In a word, Alomar's act was inexcusable

September 28, 1996|By John Eisenberg

TORONTO -- He lost his cool, which happens.

He said he was just responding to an insult, which also happens.

But that doesn't mean he was right.

Roberto Alomar couldn't have been more wrong to spit in umpire John Hirschbeck's face after being ejected from last night's game at SkyDome for arguing a called third strike in the first inning.

How could such a smart player do such a dumb thing?

How could a player who does so many things right do something so incredibly wrong?

Alomar was wrong because he was unable to play in a critically important game, hurting the Orioles' cause in the wild-card race.

His talent is such that he could have changed the course of what wound up being a one-run loss for the Orioles.

He also was wrong because he put himself into position to get suspended and miss postseason games, although that probably won't happen.

Not that he doesn't deserve such punishment.

The American League has every right to throw the book at him for spitting in an ump's face.

"That has never happened to me in 21 years of pro ball, never," Hirschbeck said after the game. "He spit all over my face is what he did. In my eyes, everywhere."

Alomar said he did it because Hirschbeck called him "a name" after ejecting him.

Sorry, but "a spit for a name" isn't "an eye for an eye."

There's no excuse for spitting on an umpire.

If Albert Belle had done it, his head would be on talk-show platters across the country today.

Nice-guy Robbie Alomar did it, but that doesn't make the act any less offensive.

It's a disgusting, degrading way to treat someone and there is no justification for it.

Alomar tried to justify it when he spoke to reporters after the game; he admitted that he had made a mistake, but he thought Hirschbeck had made one, too.

Not understanding that a mistake in the course of a baseball game has nothing in common with a "mistake" such as spitting on someone.

"He missed that [third-strike] call by a whole lot," Alomar said. "A professional umpire should do a better job than that in such a big game. Then he called me bad names. There was no reason for that. He should admit he made a mistake, too."

The longer Alomar talked, the more ridiculous he sounded.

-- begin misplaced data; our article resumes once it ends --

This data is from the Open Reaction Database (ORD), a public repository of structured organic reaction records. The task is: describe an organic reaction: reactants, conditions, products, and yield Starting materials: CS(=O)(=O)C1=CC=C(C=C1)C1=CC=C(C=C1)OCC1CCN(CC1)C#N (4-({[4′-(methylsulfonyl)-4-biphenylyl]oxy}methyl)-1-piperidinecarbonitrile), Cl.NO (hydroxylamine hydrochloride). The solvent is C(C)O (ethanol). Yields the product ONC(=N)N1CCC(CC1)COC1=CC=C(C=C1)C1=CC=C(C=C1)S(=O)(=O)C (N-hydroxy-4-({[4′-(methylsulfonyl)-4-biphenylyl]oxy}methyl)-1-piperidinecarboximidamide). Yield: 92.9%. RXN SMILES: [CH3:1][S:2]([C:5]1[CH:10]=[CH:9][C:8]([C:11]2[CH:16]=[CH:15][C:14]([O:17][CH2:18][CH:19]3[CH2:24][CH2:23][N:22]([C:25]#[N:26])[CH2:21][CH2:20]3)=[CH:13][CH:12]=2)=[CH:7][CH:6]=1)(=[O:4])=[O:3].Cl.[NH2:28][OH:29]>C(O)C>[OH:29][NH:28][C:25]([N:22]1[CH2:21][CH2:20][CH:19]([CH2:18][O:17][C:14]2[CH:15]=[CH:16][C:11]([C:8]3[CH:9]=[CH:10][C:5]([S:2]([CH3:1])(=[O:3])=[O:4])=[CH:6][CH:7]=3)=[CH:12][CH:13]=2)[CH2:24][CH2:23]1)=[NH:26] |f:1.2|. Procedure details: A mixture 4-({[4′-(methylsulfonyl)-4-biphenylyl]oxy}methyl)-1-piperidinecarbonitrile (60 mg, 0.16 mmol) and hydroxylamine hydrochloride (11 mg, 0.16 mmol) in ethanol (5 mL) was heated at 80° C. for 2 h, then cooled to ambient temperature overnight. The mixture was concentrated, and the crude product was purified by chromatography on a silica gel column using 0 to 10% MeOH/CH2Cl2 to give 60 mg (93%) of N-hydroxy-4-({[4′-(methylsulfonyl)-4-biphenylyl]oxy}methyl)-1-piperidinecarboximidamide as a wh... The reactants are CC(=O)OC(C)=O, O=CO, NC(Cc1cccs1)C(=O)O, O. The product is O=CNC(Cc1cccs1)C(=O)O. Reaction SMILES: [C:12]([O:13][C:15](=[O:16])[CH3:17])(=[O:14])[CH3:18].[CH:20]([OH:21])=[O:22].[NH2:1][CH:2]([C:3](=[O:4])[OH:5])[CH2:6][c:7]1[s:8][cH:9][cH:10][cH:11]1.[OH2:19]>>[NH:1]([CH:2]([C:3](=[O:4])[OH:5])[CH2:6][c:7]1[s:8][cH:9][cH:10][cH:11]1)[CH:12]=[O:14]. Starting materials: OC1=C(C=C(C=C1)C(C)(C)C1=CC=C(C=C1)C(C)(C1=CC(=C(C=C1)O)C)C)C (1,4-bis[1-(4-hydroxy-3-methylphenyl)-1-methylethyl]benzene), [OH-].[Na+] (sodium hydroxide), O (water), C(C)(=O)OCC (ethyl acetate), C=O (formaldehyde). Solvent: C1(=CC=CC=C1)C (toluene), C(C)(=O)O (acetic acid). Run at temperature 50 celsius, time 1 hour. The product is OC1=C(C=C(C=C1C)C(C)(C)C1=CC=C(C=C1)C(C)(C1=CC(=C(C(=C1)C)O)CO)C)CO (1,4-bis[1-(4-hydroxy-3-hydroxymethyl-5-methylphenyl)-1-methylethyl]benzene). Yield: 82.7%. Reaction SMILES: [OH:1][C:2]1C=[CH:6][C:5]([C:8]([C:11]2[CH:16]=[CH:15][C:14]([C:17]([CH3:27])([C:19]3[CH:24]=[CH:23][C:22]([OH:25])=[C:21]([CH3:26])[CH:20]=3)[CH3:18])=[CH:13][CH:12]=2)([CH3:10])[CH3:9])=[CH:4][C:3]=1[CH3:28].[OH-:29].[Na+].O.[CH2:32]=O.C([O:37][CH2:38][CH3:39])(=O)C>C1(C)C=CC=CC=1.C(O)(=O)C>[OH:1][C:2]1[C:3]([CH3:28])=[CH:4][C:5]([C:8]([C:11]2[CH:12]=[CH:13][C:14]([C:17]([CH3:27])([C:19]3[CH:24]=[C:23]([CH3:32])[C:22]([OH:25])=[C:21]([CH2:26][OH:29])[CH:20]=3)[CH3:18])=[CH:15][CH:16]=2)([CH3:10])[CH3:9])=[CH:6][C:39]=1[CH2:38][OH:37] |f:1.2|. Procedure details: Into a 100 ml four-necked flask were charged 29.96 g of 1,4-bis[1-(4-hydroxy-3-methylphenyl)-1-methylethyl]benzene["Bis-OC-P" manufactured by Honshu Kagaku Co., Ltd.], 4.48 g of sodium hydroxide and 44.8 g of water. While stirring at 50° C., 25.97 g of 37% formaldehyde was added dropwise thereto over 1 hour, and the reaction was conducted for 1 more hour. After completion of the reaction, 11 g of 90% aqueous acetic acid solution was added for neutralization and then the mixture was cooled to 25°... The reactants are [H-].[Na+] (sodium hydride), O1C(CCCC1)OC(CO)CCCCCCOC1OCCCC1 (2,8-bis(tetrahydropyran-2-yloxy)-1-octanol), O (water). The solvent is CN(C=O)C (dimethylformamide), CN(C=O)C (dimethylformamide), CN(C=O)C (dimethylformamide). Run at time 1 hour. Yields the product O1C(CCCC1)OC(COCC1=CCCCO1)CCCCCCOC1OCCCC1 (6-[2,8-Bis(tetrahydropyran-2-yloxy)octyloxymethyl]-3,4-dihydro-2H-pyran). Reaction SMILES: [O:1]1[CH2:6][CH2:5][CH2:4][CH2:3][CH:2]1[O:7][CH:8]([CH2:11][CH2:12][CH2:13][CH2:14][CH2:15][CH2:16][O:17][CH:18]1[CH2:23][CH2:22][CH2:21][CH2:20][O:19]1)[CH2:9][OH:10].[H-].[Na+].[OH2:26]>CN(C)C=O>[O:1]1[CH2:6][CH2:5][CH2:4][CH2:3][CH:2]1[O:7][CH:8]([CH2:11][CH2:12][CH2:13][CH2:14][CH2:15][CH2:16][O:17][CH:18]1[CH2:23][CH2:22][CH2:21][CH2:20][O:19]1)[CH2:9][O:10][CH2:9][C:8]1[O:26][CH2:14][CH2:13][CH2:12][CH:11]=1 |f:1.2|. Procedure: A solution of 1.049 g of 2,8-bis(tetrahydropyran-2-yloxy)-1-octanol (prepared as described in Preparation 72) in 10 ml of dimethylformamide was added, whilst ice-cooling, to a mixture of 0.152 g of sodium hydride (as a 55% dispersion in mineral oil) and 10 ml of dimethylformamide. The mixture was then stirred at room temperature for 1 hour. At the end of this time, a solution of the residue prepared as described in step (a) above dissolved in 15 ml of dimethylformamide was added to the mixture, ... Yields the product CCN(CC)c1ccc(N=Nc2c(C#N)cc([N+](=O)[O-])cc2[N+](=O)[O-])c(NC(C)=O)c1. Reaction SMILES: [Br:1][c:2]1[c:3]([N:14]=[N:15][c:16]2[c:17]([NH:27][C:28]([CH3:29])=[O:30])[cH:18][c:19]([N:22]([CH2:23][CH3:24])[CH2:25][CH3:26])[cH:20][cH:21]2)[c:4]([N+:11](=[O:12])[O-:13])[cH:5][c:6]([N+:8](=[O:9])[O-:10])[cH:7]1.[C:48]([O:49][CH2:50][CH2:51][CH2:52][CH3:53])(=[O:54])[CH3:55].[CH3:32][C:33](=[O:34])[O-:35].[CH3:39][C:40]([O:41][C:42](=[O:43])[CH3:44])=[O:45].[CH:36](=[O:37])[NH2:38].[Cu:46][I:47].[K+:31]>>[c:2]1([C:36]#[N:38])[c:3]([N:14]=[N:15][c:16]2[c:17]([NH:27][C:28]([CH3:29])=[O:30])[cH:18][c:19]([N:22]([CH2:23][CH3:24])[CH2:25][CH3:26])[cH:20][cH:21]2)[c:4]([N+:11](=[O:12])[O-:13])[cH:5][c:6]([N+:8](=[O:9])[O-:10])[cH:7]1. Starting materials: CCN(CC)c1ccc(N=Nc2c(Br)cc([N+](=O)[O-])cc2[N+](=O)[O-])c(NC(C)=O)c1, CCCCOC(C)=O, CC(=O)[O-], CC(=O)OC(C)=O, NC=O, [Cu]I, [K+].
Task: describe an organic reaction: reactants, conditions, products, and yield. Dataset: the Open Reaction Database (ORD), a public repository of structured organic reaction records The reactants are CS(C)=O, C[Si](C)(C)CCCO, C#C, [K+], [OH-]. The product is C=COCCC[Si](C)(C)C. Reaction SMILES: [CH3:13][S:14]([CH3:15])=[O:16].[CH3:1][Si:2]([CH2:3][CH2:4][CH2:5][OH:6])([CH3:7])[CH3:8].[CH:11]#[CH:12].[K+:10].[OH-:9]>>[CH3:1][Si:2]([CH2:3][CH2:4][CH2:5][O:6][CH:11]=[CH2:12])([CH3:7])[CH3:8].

"Do you regret doing it?" a reporter asked, giving him a chance to soften his stance.

"No, I don't regret it at all," Alomar said. "He called me some names. I don't regret anything that I did over there. I don't regret nothing."

Then Alomar explained that he had a running feud with Hirschbeck dating to last season, when Hirschbeck tossed him from a game in Oakland. Alomar said that Hirschbeck "had become more bitter" after Hirschbeck's son, John, died of a rare disease in 1993.

"I know that's something real tough in life for a person," Alomar said. "I don't know, he just changed personality-wise. He just got more bitter."

Alomar had no business bringing such a personal tragedy into a baseball discussion of any kind, as if it were the least bit relevant. Bringing up Hirschbeck's son's death was a cheap shot, the lowest of the low.

Alomar owes him an apology for that.

As well as one for spitting in his face.

Several of the Orioles were shocked to learn what Alomar had done.

"He did what?" one said, incredulous, after a team official told him why a mob of reporters had gathered around Alomar after the game.

The amazing thing was that Alomar was the Oriole who snapped in such a fashion. He was the least likely candidate. He has a calm, almost serene manner. He is pleasant with reporters, even after tough losses.

But he is in trouble now.

There is no doubt he will get suspended, but he probably won't have to miss playoff games. He can appeal the suspension, drag out the process and push the sanctions back to next year.

Still, American League president Gene Budig wouldn't be wrong to push for a suspension in the playoffs.

You have to protect the umpires in such a situation.

Bumping or striking an ump is the most serious of baseball crimes, and spitting on one is no different.

It doesn't matter if the ump blows a call as badly as Hirschbeck blew this one, and then baits the player into an argument.

Replays indicated that the pitch by Blue Jays starter Paul Quantrill was far outside, maybe by as much as six inches. A brutal call.

"I don't think a big-league ump should miss a call that far," Alomar said. "If he would have said, 'I missed the call,' I would have done nothing. But he told me, 'You have to swing at that pitch.' I just reacted."

He argued, retreated to the bench and continued to argue. Only after Hirschbeck tossed him did he return to the field and spit in Hirschbeck's face.

Alomar lost his cool, which happens.

He was in a pennant race and the call was bad and he snapped, which happens.

The umpire baited him by telling him he had "to swing at that pitch."

But that doesn't mean he was right.

Boy, was he wrong.

The Orioles wanted him for his grace under pressure, but this was as graceless as it gets.

Alomar blew it, big-time.

It would serve him right to have to miss playoff games, not that he will.

Pub Date: 9/28/96

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